Wilderness Weekly 2.25.23


The Goannas had an exciting week filled with beautiful sights. adrenaline fueled games, and stunning conflict resolution skills. The Goannas went far this week with their hikes and with their words. The start of the week brought new guides and new trail names for group members. Radiant Star received his trail name in a beautiful ceremony circle surrounded by juniper boughs and sage. One member of the group led the naming ceremony and explained that the six juniper sticks in the middle in the shape of a dwelling represented the seven group members and how they lean on each other for support and the three juniper clumps in the entrance represented the guides. Another ceremony was held where the Goannas honored a guide with their first trail name.

The sites the Goannas stayed at were beautiful; they hiked back to a group favorite and spent a day working on skills like making pack frames and friction fire. They discussed how compassion is like fire and how one kind act can travel like a forest fire or on the contrary how you have the choice to extinguish the spark with your actions.

They also pushed through every hike and with vigor. After a day of working on skills the group decided to do a double hike day, hiking farther in one day, than they had before, in the West Utah Desert. This motivation continued and led the Goannas to hike up a mountain the following day, to honor group members “Story Keepers”.

The Story Keepers marked the incredible transition in group dynamics for the Goannas.One student led a wonderful discussion about taking what you have been through and letting it make you stronger. These Story Keepers were gifted after an amazing day hike to the top of a knoll, which they had a blast sledding back down to the bottom. The Goannas enjoyed a nighttime ritual of telling stories and making up their own immersive one. Along with other daytime games that gave the group an outlet to let out their “rowdy side”. They also applied the principles to be accountable for their emotional self.

Amid the disarray that can bubble up in the wilderness, there were so many moments of growth amongst the Goannas this week. By the end of the week, we felt more connected to each other and the earth. With more enthusiasm and tools, both physical and emotional, to conquer the future.


“In the heart of winter, I found within me an eternal summer”

– Albert Camus


It has been a long, implacable winter. It’s spell seizing the land with enchanting qualities, and ominously beautiful mystique for many moons. For all of us to coexist with such a force of nature has thus tested our resolve, inspired us with visions of the sublime and paved avenues into self-discovery and actualization. In a twist, this week the will of winter was thwarted, if only temporarily. It was as though the very grip of winter had relented around the potent fire from the hearts of our Kangaroos. Aspects of community, kinship, hope, and accomplishment melted the very grip of winter that has blanketed us in our environment. What a fitting conclusion to the journeys of our most senior Kangaroos here at outBACK.



The plan was simple: our backcountry expedition was to include three consecutive days of hiking and carry them out with logistic excellence. Every day, the logistical leader rallied the troops to pounce on the day’s responsibilities with a vigor rarely seen! They broke down our enormous wall tent shelter and put it up again day after day with unparalleled teamwork. “3, 2, 1! Heave! Ho! Heave! Ho!” we all shouted as we combined our strength. Once upon the trail, we maneuvered our way around treacherous muddy terrain, the forerunners marking out the safest routes forward. Scarcely anything is more satisfying than a hearty meal after a hard day’s work. They reminisce about the days of their outBACK journeys with one another, voiced their excitement and anxieties for the group to collectively process. [Guide Note: I was present for the first week of 4 of our most senior students and here for the final days, the character arcs these young men have undergone has nearly brought me to tears. I was once a student in wilderness therapy, and they are leaving better off than I!]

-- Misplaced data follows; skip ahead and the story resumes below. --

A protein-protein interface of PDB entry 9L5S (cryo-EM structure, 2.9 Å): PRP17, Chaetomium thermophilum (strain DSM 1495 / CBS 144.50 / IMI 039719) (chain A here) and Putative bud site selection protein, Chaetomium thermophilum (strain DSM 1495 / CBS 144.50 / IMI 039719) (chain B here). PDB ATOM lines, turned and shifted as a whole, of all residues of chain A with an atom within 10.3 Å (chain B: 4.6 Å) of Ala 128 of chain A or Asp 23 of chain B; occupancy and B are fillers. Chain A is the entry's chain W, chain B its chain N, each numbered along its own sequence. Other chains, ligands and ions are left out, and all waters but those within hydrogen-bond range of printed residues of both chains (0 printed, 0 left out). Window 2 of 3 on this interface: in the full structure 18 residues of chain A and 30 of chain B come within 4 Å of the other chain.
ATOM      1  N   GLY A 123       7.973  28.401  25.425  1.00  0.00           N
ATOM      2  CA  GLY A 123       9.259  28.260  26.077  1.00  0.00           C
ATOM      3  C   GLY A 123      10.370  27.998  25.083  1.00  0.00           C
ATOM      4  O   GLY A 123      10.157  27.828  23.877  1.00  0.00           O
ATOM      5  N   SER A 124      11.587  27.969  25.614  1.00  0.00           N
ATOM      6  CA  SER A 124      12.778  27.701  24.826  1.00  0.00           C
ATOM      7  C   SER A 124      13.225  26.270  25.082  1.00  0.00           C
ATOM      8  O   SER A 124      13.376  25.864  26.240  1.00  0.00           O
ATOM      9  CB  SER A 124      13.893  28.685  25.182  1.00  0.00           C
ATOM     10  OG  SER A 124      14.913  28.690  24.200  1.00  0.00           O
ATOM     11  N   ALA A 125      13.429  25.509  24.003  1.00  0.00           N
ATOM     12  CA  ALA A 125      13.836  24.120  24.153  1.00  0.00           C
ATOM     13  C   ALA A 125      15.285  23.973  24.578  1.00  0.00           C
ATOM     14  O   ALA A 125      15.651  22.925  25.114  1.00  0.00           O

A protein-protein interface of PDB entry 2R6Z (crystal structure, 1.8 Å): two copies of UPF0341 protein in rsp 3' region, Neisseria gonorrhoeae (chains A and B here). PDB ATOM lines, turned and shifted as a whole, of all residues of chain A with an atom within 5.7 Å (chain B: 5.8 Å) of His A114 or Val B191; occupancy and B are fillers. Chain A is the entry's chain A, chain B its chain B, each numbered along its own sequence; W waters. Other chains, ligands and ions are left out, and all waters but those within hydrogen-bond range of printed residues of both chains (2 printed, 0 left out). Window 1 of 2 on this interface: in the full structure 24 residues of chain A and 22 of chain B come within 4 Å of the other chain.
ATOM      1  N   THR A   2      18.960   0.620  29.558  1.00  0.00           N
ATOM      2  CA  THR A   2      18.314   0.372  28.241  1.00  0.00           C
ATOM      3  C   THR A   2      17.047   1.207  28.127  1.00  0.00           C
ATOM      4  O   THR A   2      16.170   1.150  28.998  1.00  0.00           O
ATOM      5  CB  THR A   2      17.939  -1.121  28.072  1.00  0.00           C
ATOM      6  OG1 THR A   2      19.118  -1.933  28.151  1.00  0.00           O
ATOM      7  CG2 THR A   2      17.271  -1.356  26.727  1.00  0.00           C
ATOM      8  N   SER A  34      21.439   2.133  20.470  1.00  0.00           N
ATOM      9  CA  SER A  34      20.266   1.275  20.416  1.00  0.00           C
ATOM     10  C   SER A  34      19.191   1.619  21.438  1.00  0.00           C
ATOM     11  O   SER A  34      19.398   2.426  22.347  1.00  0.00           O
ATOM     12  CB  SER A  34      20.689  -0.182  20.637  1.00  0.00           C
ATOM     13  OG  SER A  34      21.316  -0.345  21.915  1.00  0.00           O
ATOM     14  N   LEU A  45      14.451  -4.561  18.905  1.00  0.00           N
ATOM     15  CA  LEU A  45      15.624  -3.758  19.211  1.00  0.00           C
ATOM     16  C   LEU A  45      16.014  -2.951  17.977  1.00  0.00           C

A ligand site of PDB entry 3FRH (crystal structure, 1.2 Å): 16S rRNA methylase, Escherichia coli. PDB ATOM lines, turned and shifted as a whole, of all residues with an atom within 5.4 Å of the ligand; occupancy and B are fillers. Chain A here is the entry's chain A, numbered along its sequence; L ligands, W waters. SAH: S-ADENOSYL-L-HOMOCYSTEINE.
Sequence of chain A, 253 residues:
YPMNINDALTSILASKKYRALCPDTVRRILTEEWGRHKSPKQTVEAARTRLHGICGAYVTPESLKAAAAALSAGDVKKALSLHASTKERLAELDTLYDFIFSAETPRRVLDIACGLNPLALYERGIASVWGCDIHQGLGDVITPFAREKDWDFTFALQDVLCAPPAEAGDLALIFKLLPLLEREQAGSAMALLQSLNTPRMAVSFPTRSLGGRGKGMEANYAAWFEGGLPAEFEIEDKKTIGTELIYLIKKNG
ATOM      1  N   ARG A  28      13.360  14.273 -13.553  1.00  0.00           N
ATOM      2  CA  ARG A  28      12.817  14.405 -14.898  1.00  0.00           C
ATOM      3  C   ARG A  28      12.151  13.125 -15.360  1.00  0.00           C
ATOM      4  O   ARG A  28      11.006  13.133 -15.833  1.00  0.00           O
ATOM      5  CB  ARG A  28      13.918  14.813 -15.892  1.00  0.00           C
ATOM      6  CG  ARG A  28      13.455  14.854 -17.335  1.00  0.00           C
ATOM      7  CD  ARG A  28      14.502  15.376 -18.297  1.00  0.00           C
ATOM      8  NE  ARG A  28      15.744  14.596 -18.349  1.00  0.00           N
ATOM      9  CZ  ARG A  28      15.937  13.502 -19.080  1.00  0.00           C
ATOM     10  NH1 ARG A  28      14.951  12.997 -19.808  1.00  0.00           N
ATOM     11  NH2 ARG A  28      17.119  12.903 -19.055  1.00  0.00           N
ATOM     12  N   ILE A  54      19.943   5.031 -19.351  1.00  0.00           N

Many-a-gathering was led by the students this week. One reflecting upon Stoic Silverback’s parent visit. Another, now known to all as Determined Fire Ant, read aloud a letter he had received and allowed space for feedback and contemplation from the group therein. They discussed the dichotomy of the sublime and the mundane: the moments in which gratitude can be ascertained from the simple and wondrous moments of life. How family can at times feel like a given, ordinary and regular thing in life. How upon a change in perspective can be so incredibly sublime, that beings of such implicit love for us exist freely in this world. One of our final gatherings was led by another student regarding methods of combating grief and despair which lasted long into the night as students held space for each other to get deep.


In the twilight of this week, the group gathered once again upon the ceremony circle. Sacred space where one of our members was honored with the name Determined Fire Ant. In this space Stoic Silverback was honored with yet another Peace Walker token. Universal Meerkat was honored with the Openness token and Fiery Roadrunner: the well-deserved Maker token!


Proceeding the ceremony, a Roo exclaimed at the sublime sight of the setting sun and the group rushed off into the open field to witness its gorgeous glory. They hooted and hollered as though they were all trying to get the attention of its purple-reddish rays that colored the winter scape in a dreamworld of colors. The atmosphere in the Roos this week was truly enchanting, perfectly befitting the end to the journeys for some of the Roos. Gone was the contention I once saw upon their inception to outBACK and in its place were the smiling faces of comrades in arms against their obstacles. The students in the Roos now will not be in the desert forever. Today they are just students, but in the future, they will be known as legends that braved the heart of winter and paved a way for new Kangaroos to thrive.